Contract talks don’t just happen at certain points in a season, instead discussions can be scheduled with teams throughout a season. Taking cues from the FIFA, now EA Sports FC, game series which overhauled the presentation and mechanics of contract talks a few years ago.

Rather than a simple take it or leave it offer from teams, there’s more of a back and forth over terms whilst the screen shows you and your agent sat with a representative from the team you’re talking to.

Unlike in EA’s football franchise though, there is an emphasis on these meetings remaining secret as leaks about talks can negatively affect your career playthrough.

“If you’re constantly in secret meetings the chances are that you’re going to be found out are significantly higher,” Mather said. 

“But I wouldn’t want to give away too much because otherwise it would spoil the whole concept of it being a secret meeting and that ‘oh no’ moment when you realise that your reputation’s been impacted because other teams are aware of it and your team have just found out that you’re speaking to another team”.

Obviously your career will come down to how well you do on track, and even there you’ll be reminded of the need to perform better and earn your place on the grid.

Your race engineer can come on the radio mid-race to give you an objective based on your current running out on track.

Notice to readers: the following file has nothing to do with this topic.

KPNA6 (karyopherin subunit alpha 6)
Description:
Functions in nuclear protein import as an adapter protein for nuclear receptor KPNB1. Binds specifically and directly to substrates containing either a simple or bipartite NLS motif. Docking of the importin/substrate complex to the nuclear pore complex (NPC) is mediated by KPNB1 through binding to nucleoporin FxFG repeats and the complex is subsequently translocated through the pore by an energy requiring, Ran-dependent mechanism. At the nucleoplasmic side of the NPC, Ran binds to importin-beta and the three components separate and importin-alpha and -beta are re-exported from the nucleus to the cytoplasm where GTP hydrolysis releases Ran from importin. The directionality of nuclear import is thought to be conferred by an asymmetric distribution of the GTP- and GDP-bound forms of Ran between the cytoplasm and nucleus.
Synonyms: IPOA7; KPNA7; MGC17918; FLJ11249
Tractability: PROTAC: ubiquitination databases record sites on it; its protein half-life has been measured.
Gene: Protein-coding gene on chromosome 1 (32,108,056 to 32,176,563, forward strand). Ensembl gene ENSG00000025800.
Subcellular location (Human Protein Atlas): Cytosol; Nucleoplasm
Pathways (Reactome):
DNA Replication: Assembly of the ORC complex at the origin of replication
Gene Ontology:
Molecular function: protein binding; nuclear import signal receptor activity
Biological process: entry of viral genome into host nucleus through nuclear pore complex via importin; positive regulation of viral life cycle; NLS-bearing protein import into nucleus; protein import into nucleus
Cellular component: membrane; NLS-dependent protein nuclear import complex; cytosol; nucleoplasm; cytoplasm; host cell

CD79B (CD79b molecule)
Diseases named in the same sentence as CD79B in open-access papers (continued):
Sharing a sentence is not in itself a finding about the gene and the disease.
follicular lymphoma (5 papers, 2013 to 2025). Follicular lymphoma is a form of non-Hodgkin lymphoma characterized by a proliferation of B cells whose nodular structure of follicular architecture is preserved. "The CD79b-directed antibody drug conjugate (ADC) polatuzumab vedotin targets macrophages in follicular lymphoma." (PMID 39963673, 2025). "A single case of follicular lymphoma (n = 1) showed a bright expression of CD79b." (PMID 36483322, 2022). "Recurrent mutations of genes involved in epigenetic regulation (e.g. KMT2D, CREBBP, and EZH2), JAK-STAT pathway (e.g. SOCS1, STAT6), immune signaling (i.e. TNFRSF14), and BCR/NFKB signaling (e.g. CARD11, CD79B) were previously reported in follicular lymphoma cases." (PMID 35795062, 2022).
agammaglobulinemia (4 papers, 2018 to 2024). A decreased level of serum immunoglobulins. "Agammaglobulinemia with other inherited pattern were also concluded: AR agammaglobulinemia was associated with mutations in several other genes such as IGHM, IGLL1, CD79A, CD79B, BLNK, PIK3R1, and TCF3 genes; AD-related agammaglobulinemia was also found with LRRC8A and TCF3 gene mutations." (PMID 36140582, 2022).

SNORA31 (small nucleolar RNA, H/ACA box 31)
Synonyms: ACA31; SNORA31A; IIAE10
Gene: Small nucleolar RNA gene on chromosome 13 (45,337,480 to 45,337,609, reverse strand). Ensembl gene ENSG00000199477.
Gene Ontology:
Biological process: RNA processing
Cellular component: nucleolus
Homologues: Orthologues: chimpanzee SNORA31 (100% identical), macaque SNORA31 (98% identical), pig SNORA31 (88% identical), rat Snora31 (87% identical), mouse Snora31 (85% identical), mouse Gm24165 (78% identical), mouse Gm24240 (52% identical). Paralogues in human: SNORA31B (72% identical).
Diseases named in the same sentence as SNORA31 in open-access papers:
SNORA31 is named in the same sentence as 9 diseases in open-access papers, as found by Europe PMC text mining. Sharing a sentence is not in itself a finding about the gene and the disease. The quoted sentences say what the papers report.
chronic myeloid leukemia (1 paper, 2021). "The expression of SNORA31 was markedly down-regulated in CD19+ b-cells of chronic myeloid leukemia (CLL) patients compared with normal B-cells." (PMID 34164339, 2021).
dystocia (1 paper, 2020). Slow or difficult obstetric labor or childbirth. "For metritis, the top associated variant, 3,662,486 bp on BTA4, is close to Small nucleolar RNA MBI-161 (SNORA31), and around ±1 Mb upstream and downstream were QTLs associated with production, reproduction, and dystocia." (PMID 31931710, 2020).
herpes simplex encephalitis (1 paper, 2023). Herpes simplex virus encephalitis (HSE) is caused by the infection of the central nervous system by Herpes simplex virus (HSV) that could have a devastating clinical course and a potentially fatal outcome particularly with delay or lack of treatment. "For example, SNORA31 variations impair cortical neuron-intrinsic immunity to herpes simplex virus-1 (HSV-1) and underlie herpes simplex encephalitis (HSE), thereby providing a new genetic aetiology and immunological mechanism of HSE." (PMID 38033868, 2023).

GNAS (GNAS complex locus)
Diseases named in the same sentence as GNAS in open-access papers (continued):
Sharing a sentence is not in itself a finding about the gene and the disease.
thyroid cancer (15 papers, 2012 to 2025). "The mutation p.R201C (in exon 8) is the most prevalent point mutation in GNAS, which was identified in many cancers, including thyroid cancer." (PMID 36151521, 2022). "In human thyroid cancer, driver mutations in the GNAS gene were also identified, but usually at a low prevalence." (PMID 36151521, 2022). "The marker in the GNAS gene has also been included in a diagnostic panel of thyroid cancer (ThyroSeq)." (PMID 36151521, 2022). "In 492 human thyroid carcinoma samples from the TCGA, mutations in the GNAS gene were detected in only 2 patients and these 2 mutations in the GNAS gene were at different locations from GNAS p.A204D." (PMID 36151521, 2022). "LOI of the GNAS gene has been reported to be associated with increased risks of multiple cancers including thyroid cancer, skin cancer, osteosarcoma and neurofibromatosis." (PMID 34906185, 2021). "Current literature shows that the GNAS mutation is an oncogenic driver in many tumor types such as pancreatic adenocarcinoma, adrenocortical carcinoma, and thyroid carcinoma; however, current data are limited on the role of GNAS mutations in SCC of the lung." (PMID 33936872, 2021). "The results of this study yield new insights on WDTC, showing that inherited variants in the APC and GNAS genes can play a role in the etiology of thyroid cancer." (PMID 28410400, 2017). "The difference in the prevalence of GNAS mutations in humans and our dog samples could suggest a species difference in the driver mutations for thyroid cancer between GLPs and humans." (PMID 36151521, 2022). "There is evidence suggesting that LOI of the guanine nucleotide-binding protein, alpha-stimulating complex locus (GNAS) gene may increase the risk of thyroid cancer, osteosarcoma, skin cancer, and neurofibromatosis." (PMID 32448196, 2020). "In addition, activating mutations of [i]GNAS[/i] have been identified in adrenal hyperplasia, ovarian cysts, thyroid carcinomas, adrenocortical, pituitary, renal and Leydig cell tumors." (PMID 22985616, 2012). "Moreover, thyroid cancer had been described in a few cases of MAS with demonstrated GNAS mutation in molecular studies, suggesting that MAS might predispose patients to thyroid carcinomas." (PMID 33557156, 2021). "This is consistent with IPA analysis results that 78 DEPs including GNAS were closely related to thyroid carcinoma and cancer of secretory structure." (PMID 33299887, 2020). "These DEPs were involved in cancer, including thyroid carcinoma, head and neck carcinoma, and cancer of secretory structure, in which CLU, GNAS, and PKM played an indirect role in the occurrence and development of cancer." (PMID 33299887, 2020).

These in-race objectives are context-appropriate and can offer you alternative strategies to try and better your position in the race. Though we’re yet to see how this plays out and what the game can offer up if you're at the front with the full 26 points all-but secured, or a long way off the points positions.

Driver ratings have been given a re-work as teams now expect you to improve year-on-year with an overall rating target shown to have been a requirement for keeping the team you’re with on-side.

This applies no matter whether you’re racing as a driver you’ve created, which was the only option in previous F1 games, or if you’ve chosen to drive as a real-life F1 or F2 driver or even one of the classic F1 drivers the game features, labelled as ‘Icons’.

Obviously your starting rating and contract expectations change depending on who you are, with the likes of Juan Pablo Montoya and James Hunt, who are all-new icon drivers for F1 24, will start with a higher rating and therefore greater initial expectations than a F2 driver.

Likewise each driver has a set of accolades which are tailored to their achievements in real-life. So if you’re driving as Lewis Hamilton you have a target to win an eighth world championship, whereas for someone like Lando Norris, a likely aim is to get that first race win.

Meeting those accolades feeds back into your driver’s overall ratings which in turn increases your stock as a driver and freedom to move to another team in the paddock.

All of these systems will also be present in two-player career, including the secret meetings with other teams that can get leaked to the other player if you’re in discussions with too many teams.

It’s just over a month before we’ll get to see how these new systems work in harmony when the full game releases on May 31. 

What’s clear though is that EA and Codemasters have put a lot of focus into career mode this year.

And given the lukewarm reception F1 23 had, a lot is riding on driver career being a big improvement in F1 24.